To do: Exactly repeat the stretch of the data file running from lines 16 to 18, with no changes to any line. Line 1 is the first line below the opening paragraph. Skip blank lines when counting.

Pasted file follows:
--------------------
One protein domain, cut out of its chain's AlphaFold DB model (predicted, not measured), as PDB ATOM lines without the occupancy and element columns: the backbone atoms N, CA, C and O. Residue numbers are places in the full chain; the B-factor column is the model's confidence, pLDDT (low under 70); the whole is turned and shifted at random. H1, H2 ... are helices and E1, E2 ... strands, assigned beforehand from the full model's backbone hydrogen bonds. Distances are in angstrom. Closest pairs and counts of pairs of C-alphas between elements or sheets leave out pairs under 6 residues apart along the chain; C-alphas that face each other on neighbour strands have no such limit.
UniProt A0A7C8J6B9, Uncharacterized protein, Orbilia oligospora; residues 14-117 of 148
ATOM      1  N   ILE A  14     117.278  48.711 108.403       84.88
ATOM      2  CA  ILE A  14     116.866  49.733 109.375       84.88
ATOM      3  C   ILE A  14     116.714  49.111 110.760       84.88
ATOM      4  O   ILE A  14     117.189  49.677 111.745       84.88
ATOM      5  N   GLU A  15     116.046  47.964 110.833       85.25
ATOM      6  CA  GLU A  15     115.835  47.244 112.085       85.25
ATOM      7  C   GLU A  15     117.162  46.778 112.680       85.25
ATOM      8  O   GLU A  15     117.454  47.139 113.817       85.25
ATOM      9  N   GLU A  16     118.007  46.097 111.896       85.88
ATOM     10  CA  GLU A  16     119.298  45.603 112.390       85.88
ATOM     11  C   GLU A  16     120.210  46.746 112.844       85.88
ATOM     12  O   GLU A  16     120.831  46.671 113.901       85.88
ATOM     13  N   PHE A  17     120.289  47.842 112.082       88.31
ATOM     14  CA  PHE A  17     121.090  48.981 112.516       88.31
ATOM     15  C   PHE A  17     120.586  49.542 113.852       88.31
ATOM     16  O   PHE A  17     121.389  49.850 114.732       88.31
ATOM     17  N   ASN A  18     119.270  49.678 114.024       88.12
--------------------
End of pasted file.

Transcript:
ATOM     15  C   PHE A  17     120.586  49.542 113.852       88.31
ATOM     16  O   PHE A  17     121.389  49.850 114.732       88.31
ATOM     17  N   ASN A  18     119.270  49.678 114.024       88.12